27 October 2016
UK partners at KWM were hauled into a crisis meeting yesterday, at which they were told that the firm now has debts of £35m, an insider claims. At the same time, four top partners jumped ship and the firm put its planned recapitalisation on hold.

That level of debt might not normally be a problem for a major law firm, but KWM has also suffered the loss of 54 partners over the last year. And the four who left yesterday were all big hitters, including former EU Managing Partner Rob Day. The insider told RollOnFriday that CMS and other businesses were at the meeting to offer advice to the partners.

The firm is doing its best to polish the turd. While it confirmed that Michael Halford, Jonathan Pittal and Andrew Wingfield had resigned, and that Rob Day had "indicated his intention to resign", it insisted that the loss of four such senior partners does "not impact on our employees". OK. But given the firm is no longer asking its partners to pay in the millions required for its recapitalisation, that begs the question - what lifeline can the former SJB now turn to?

     

SJB was a City institution and the news of the depth of its troubles is a major shock. It's easy to blame those troubles on the firm's Far Eastern paymasters - but the raft of UK partners who fled to protect their own nests have to bear their share of responsibility too.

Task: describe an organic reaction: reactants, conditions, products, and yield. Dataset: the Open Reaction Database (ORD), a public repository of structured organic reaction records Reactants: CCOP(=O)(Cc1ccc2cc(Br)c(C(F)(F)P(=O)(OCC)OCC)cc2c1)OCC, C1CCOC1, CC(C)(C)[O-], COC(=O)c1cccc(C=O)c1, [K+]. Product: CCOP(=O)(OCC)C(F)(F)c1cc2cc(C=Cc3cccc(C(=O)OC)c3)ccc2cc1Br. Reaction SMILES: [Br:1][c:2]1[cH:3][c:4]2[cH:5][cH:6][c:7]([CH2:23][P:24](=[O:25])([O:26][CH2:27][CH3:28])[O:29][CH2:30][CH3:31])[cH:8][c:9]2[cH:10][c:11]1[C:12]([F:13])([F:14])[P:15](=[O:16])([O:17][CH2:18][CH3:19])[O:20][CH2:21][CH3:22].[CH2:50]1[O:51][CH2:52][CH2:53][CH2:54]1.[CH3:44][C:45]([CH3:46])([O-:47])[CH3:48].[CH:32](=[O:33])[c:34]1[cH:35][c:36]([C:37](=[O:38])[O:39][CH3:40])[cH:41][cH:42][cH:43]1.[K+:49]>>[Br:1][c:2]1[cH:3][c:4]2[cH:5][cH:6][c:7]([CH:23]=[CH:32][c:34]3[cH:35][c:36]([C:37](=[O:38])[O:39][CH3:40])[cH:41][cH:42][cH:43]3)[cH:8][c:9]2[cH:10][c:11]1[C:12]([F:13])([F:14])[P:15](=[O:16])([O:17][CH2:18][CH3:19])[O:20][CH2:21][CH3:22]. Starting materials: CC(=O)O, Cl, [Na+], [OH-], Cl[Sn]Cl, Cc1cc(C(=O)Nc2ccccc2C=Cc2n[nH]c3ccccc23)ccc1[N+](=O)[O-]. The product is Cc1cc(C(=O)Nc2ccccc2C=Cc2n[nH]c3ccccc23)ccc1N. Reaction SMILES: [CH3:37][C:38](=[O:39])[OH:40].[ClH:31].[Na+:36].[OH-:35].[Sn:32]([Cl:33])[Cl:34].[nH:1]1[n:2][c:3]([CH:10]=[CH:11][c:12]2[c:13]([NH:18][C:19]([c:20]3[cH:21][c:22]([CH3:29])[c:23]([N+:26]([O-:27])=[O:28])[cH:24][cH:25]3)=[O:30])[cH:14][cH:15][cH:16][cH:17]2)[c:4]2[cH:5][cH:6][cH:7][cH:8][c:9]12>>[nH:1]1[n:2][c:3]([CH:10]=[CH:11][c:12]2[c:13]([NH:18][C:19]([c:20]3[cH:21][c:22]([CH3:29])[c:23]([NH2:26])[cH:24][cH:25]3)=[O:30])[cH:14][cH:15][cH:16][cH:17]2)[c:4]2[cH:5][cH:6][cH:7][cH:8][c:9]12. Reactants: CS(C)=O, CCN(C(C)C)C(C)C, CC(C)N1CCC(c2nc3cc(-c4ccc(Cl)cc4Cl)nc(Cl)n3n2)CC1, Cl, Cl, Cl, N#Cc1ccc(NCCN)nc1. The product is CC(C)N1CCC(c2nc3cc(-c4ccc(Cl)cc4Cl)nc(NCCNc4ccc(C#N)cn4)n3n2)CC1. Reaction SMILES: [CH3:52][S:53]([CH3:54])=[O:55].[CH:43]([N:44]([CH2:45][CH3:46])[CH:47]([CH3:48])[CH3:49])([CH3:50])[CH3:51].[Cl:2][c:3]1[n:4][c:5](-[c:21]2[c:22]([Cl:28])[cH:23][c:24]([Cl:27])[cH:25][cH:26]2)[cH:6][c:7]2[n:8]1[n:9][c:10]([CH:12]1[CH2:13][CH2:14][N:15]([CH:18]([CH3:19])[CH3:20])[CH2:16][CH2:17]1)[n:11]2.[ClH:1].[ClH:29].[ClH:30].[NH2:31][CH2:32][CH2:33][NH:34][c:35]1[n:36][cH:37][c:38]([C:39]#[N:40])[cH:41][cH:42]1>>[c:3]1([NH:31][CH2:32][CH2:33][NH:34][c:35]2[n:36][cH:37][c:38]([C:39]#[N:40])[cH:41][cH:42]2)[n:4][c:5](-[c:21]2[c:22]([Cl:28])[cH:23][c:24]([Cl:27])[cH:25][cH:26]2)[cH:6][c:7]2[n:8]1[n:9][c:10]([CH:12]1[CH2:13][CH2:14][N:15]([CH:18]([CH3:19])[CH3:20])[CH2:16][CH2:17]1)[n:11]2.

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Comments

Anonymous 28 Oct 16

Death spiral indeed. Shame to see another entrepreneurial firm collapse. Same story. Smart rainmakers build firm. Businesss grows fast. They bring in institutional people to support. Those plodders take over. Wreck the firm. Smart ones flee early. Useless management sells out to foreign power looking for toehold in U.K. Everyone runs for the exit. Heard that tale before?

Anonymous 28 Oct 16

I would never say "impact on our employees". It sounds wrong. I would say "This does not have an impact on our employees" or "this will not affect our employees". Their words sound American.

Anonymous 28 Oct 16

It isn't a shock to those who know that for many years, and even before any hint of the merger, they have been pretty poor at managing their finances and constantly delaying payment of bills/invoices. It's just finally got to breaking point.

Anonymous 29 Oct 16

Point of fact: SJB was never an "institution", it was in fact the very opposite - a coalition of individual, benignly competing rainmakers. It was famously individualistic. No wonder there has been difficulty integrating it into a global monolith.

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